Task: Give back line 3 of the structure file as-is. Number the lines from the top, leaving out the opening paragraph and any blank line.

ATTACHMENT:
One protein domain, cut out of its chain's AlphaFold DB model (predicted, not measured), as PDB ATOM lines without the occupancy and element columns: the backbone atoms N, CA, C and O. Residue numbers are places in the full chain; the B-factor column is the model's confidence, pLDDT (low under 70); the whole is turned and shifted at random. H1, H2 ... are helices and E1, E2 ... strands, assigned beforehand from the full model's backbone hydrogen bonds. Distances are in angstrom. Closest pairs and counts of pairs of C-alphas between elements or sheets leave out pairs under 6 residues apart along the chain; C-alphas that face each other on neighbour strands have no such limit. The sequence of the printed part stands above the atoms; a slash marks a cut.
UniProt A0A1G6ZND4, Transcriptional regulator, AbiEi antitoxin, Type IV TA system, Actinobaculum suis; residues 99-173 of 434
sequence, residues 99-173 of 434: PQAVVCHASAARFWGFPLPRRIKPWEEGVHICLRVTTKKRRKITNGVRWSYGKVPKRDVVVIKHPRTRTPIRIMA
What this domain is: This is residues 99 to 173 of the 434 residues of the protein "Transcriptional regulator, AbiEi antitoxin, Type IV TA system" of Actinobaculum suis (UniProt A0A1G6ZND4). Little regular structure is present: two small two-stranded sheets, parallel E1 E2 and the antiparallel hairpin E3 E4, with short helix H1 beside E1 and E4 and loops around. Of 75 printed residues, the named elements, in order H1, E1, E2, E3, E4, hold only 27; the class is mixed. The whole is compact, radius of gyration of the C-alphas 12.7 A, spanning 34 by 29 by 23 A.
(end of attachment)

What this domain is: This is residues 99 to 173 of the 434 residues of the protein "Transcriptional regulator, AbiEi antitoxin, Type IV TA system" of Actinobaculum suis (UniProt A0A1G6ZND4). Little regular structure is present: two small two-stranded sheets, parallel E1 E2 and the antiparallel hairpin E3 E4, with short helix H1 beside E1 and E4 and loops around. Of 75 printed residues, the named elements, in order H1, E1, E2, E3, E4, hold only 27; the class is mixed. The whole is compact, radius of gyration of the C-alphas 12.7 A, spanning 34 by 29 by 23 A.